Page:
Wall Street quietly testing cyber defenses under Treasury guidance


As global tensions rise over Ukraine, the fierce competitiveness of the US financial sector is giving way to a partnership built on the belief that a cyberattack against even a group of minor banks or a third-party service provider could put peril everyone in a highly connected system.

Some of the nation’s largest banks are now working with the Treasury Department, role-playing and sharing information they would have kept close in the past.

“You’re only as good as your weakest link,” said Ron O’Hanley, chief executive of State Street Corp., one of America’s largest fund managers and custodian banks. “Networks are made not only by what you do, but also by the suppliers you rely on, the counterparties you deal with, even the regulators you deal with,” he said in an interview.

As part of a broader move to strengthen defenses, Treasury officials late last month brought together executives from several major banks and practiced how they would contact and work together in a range of cyberattack scenarios. .

This simulation exercise, which has not previously been reported, included JPMorgan Chase & Co., Bank of America Corp. and Morgan Stanley. It went through five hypothetical threat levels, ranging from minor assaults to a full-scale attack on several critical banks and payment systems.

“You can invest in defenses, but that aspect of repeated practice and continuous improvement is the key to responding to the next threat,” said JF Legault, global head of cybersecurity at JPMorgan Chase during a telephone interview.

Treasury officials also moved to declassify more information to put it in front of financial executives and to extend security clearance to more employees at major banks.

Russia’s invasion of Ukraine and subsequent sanctions against Moscow have upset a fragile balance of financial security. Governments adept at cyber warfare, such as China and Russia, were once seen as players in the global market for dollar assets, which in effect prompted them to ignore financial infrastructure.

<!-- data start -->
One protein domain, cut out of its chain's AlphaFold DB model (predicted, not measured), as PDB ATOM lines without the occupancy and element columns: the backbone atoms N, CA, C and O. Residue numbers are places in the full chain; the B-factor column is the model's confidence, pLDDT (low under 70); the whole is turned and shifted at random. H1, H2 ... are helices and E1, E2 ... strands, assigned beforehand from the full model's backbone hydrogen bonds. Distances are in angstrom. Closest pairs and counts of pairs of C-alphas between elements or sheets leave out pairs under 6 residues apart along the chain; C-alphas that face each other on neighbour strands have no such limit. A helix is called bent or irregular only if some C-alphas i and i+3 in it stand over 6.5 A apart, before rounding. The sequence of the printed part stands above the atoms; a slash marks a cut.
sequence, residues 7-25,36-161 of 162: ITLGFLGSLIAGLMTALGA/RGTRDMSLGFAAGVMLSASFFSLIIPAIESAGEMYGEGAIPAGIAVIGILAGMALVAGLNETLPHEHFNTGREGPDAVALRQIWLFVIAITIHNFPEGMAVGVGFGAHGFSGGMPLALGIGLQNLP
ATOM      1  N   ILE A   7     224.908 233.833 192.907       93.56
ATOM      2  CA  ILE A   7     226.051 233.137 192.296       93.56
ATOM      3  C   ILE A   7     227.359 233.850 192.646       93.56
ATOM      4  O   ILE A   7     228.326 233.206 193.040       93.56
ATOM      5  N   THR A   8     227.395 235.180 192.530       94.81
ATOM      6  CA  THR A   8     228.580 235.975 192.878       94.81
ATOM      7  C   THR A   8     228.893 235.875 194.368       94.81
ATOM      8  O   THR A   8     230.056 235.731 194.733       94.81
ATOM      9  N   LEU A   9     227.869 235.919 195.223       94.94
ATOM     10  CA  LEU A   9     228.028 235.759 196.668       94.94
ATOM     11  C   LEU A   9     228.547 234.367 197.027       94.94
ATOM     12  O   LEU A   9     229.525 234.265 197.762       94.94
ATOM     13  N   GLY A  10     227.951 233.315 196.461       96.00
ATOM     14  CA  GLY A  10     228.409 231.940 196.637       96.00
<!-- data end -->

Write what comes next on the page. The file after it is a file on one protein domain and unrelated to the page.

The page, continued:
“What was different with Russia-Ukraine is that the potential threats were not only obvious, but you had a player that was known to be the best in the world in terms of cyber threats,” State Street’s O’Hanley said. . “We take all cyber threats seriously, but you start to think about it differently when it comes to a nation state and, especially in the context of armed conflict.”

The Treasury was also aware that the threat landscape was changing at the end of last year. As they planned the sanctions to be triggered in the event of an invasion of Ukraine, officials concluded that preparations for cyberattacks needed to be stepped up.

“Once we knew where we were going to land with some of the first sanctions plans by the end of 2021 and how severe they were going to be, we knew we had to update our incident response manuals and work with the sector to increase information. sharing,” Todd Conklin, adviser to the second Treasury official, Assistant Secretary Wally Adeyemo, said in an interview.

This is part of a steady expansion of a public-private partnership around responding to cyberattacks.

The Cybersecurity Infrastructure Security Agency, CISA, part of the Department of Homeland Security, was founded in 2018 as the lead agency for cyber protection. Nonetheless, Adeyemo said Treasury Secretary Janet Yellen told him on his first day to make cybersecurity a priority.

Adeyemo was inspired by past financial crises, which clearly showed how the interconnectedness of banks makes them vulnerable.

“Telling them ‘shield’ without providing additional support and information sharing isn’t that helpful,” Conklin said. “It’s about making sure that if something happens, we have a plan in place for a collective response.”

When a point in the financial system is attacked, information about the event should be sent through the network of companies, regulators and intelligence agencies as quickly as possible, officials said. Instead of hoarding information for competitive advantage and stifling any unfortunate development, companies need to think cooperatively, share information.